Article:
HQ for Building Energy Research Nears Completion
The Consortium for Building Energy Innovation (CBEI)—formerly the Energy Efficient Buildings Hub—at the Philadelphia Navy Yard is a research initiative funded by the Department of Energy and led by Penn State University that seeks to reduce the energy usage of commercial buildings 20% by 2020.
At the retrofit project at Building 661, known as the Center for Building Energy Science and Engineering, work is almost complete on the comprehensive transformation of the former Navy recreational building (unoccupied since the late 1990s) into a facility that will welcome the public and educate visitors about energy-efficient building practices. Staff and researchers have begun moving into the workroom and offices. The ICon visualization lab—dedicated to facilitating the use of virtual reality techniques in design, construction, and other disciplines—has been installed, and the telepresence room recently held its inaugural Building Steering Committee session. During the renovation process, the exterior envelope of the building was completely refurbished, and large expanses of new glazing were introduced in concert with a pair of new and retrofitted skylights to suffuse the workroom interior with natural daylight, reducing lighting usage and energy loads. Per the CBEI mission, all building systems are completely visible, including the main mechanical room, passive and active chilled beams, a low velocity underfloor system, and a split system in offices. Installation of landscape, punch listing, and commissioning should be complete by the end of the year.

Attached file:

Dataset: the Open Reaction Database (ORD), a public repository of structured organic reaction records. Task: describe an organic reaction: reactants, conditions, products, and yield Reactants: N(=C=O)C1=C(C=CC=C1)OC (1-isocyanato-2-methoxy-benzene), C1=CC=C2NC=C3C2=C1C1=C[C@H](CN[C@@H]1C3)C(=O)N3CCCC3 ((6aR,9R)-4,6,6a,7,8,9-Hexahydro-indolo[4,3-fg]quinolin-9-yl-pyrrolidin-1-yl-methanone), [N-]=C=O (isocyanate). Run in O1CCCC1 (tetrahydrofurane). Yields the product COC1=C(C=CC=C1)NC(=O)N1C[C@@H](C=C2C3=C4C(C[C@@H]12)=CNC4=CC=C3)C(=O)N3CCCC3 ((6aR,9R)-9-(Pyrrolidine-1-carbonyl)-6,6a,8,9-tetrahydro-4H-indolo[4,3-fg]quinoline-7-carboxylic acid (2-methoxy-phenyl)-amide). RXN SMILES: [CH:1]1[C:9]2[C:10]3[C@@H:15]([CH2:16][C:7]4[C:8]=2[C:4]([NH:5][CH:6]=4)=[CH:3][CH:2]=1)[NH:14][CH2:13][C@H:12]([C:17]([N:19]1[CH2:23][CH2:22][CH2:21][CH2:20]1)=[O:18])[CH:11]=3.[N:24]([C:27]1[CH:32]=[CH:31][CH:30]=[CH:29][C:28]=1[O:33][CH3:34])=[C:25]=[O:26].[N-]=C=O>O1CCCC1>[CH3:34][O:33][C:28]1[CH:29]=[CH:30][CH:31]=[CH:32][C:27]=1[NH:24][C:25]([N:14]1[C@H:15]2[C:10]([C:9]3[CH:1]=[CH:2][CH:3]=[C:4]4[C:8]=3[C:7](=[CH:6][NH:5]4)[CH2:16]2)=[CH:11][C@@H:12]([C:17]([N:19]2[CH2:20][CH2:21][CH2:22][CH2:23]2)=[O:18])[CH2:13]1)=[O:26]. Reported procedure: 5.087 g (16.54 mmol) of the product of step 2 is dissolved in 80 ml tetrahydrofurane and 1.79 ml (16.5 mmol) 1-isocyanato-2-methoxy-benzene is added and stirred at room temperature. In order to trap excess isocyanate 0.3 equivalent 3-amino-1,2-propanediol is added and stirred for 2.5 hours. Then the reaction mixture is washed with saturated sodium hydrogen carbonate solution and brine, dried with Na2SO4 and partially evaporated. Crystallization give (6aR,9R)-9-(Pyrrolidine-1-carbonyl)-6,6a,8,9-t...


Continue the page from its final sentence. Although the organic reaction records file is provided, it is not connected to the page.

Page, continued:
Across the street, work continues on Building 7R, the Center for Building Energy Education and Innovation. On the exterior, the façades are almost complete, revealing the approach to the building's long north-south orientation. The south-facing brick screens provide passive solar shading for classrooms and offices while the north façade awaits the installation of 19-foot translucent panels that will enhance the thermal performance of the exterior envelope. As with Building 661, interior natural daylight is abundant, lessening reliance on artificial lighting and its related mechanical loads. At 7R, daylighting is facilitated by a south-facing roof monitor along with an almost completely glazed north wall. Additionally, the building's thin aspect ratio allows light and views from 12th Street through the building to the landscape and League Island Park beyond. The next several months will see the installation of the remaining exterior materials and interior finishes including the tiered lecture hall. Wireless sensors will be embedded in the green roof in order to monitor energy performance—one of the first monitoring programs of its kind in the country.